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Buy now before February before house prices rise again. 70,000 immigrants are going to buy in a frenzy as they have been holding back since October.

Remember last year this time in January when houses sat on the market at a lower price. Houses Auckland will never be cheaper buy now.


HAHAHAHA You make me laugh!!

Hopefully the massive reduction in outflow of Chinese capital will alleviate this somewhat though, especially since it's reduced to around 2% of the September 2016 record (http://www.interest.co.nz/news/85591/demographia-ranks-nz-affordability-...). Other than this, more intervention to reduce speculation will also help.


Do we have real estate ad bots on this website now?

I work with many recent immigrants in the IT industry and most don't have a hope of buying a house in Auckland.
Lets face it cheap loans to investors here and overseas forced house prices up and now that interest rates are on the rise the house prices will go in the opposite direction.

Is that the same "alternative fact' as supplied by the Trump press officer. Sir Ted.

We can import inflation in other ways, besides distorting the facts.

We can milk the system, besides upping the price of milk.

We can "thank" the system, till the cows come home.

The people I feel sorry for are not the speculators, nor the Real Estate brigade.

Falsifying the facts is easy. Deniability is paramount. Yanks and Chinese and a lot more besides are all falsifying their agendas.

We used to call it "Lying' when I was a lad.

Or is that just "Paranoia" in this wonderland, we all inhabit today.

Spot on Ted, apart from a few minor typo's which I've corrected for you. Hope you don't mind, I left the subtle Chinglish intact.

"Sell now before February, before house prices drop again. 70,000 immigrants are going to sell in a frenzy and they have been holding back since October. Remember last year this time in January when houses sat on the market at a lower price. Houses Auckland will never be dearer, sell now."

Way to build price tension...

I read your post but all I could hear in my head was "please, please, PLEASE, buy now!! I'm begging you!"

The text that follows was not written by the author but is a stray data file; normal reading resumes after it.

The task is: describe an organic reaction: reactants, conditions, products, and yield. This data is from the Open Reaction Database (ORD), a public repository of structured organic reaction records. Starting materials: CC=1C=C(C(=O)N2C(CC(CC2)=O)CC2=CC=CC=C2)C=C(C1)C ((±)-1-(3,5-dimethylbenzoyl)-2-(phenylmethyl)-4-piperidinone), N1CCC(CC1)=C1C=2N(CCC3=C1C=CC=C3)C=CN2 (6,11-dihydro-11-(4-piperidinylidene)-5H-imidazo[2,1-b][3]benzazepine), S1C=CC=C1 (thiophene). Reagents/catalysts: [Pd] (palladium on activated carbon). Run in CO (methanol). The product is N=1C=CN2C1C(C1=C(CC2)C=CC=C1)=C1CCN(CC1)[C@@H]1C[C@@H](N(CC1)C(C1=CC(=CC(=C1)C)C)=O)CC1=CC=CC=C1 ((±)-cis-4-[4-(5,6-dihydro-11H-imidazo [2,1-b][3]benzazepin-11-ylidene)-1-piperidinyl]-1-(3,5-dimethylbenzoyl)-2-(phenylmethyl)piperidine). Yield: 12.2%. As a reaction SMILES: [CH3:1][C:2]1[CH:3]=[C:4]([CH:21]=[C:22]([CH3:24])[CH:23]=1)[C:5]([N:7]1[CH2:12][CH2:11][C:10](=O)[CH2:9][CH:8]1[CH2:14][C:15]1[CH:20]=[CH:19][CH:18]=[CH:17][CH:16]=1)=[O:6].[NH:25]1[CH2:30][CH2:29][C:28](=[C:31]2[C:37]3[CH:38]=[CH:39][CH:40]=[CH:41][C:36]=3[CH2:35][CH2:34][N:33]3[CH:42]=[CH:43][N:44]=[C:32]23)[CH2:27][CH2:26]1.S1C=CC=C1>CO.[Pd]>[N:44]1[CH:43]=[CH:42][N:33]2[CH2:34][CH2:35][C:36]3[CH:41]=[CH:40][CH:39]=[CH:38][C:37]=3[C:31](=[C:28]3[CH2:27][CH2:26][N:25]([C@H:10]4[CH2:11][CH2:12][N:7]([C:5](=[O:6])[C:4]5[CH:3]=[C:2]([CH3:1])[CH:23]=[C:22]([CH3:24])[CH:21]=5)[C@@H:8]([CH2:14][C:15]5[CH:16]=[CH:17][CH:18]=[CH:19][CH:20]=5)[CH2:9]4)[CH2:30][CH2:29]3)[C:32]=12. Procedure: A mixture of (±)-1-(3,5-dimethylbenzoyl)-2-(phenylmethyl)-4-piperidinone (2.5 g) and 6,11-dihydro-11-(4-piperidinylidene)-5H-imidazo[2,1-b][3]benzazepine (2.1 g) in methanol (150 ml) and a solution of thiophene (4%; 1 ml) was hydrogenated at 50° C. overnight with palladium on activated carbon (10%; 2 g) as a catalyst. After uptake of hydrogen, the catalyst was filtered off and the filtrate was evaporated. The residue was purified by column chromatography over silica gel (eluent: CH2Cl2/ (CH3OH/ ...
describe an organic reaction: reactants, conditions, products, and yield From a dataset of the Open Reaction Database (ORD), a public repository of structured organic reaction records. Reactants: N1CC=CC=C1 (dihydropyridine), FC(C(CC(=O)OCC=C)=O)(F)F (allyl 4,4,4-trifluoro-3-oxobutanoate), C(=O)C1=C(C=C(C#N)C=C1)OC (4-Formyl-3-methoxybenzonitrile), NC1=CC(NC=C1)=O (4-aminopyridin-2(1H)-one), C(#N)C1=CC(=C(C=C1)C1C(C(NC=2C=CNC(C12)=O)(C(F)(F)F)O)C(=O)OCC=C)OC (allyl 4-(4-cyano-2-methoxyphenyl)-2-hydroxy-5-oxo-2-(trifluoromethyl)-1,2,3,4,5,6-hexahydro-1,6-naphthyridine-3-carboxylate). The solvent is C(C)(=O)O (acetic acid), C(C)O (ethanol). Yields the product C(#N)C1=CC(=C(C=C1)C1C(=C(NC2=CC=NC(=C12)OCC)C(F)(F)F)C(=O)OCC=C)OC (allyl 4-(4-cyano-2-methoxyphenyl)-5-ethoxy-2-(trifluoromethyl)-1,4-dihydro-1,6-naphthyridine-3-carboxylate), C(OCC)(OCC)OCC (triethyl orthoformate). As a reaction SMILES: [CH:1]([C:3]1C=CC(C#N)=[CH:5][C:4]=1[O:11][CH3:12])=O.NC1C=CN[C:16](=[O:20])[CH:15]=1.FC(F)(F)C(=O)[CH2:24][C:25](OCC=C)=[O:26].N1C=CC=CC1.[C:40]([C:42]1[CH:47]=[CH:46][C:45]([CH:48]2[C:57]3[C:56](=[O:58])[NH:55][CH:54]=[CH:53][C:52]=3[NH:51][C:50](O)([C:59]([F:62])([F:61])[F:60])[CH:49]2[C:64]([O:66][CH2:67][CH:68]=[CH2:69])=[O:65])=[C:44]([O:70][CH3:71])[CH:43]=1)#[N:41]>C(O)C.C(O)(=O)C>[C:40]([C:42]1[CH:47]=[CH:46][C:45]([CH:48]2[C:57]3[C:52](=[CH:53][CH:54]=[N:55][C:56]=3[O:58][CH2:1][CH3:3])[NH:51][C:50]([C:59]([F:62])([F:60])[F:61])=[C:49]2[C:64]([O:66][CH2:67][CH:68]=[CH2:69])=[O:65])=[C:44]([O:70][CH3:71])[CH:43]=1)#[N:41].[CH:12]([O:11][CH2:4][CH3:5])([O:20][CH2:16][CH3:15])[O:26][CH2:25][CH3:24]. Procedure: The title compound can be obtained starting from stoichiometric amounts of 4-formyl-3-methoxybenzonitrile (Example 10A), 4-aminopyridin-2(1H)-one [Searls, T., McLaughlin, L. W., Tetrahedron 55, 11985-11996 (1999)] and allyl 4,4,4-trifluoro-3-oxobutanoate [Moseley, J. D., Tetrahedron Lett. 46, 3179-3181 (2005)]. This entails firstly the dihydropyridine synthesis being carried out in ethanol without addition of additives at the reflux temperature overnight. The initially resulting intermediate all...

You have been making similar posts for the last few days on here . What is up with that? Do you think if you say it enough it will come true? Fact, no one knows what is going to happen.


In a funny sort of a way,I am Almost beginning to like you. You sell property,so all you are doing is talking up your market. That's what sales people do.

It's not your business to worry about the potential consequences of an obscenely overpriced market;the ever increasing risk of a major correction,falling rates of home ownership in younger generations,an increasing inability to attract employees across a wide range;teachers,nurses,etc.

I wonder if there is a level beyond which even you would be concerned? Since a multiple of 10 is fine by you,might 15 make you uneasy,or how about 20? I would love to know.

In reply to Ted Stanton. 1) 70000 immigrants do not equate to 70000 families looking for homes. 2) Most new immigrants will be renting. Most do not buy immediately - not until they are familiar with the suburbs and NZ property rules etc. 3) Someone has pointed out that you've operated under at least 6-7 pseudonyms. It seems obvious that you are on these forums to whip up irrational buying frenzy (for the gullible readers) to meet your personal agenda. Please stop that - it's very unethical and unprofessional.

"In Auckland, the $10,800 drop in the lower quartile price would only result in mortgage payments dropping by $6.55 a week "

Enough to buy the milk ;)

Not if Fonterra have their way.

Interest rates are but one factor in this equation .

Slowing inward migration , Chinese currency controls , stupidly high building prices and a likely increase in land availability in Auckland (from the Unitary plan) will all help bring things back to earth ........... hopefully with a soft landing

I do wonder about the combination of increasing interest rates from our main banks getting a credit rating downgrade with a cooling of the market. There's a risk of a further credit rating downgrade if the banks carry on lending the way they are.

If we hit 6% sometime next year I bet there will be an increase in defaults.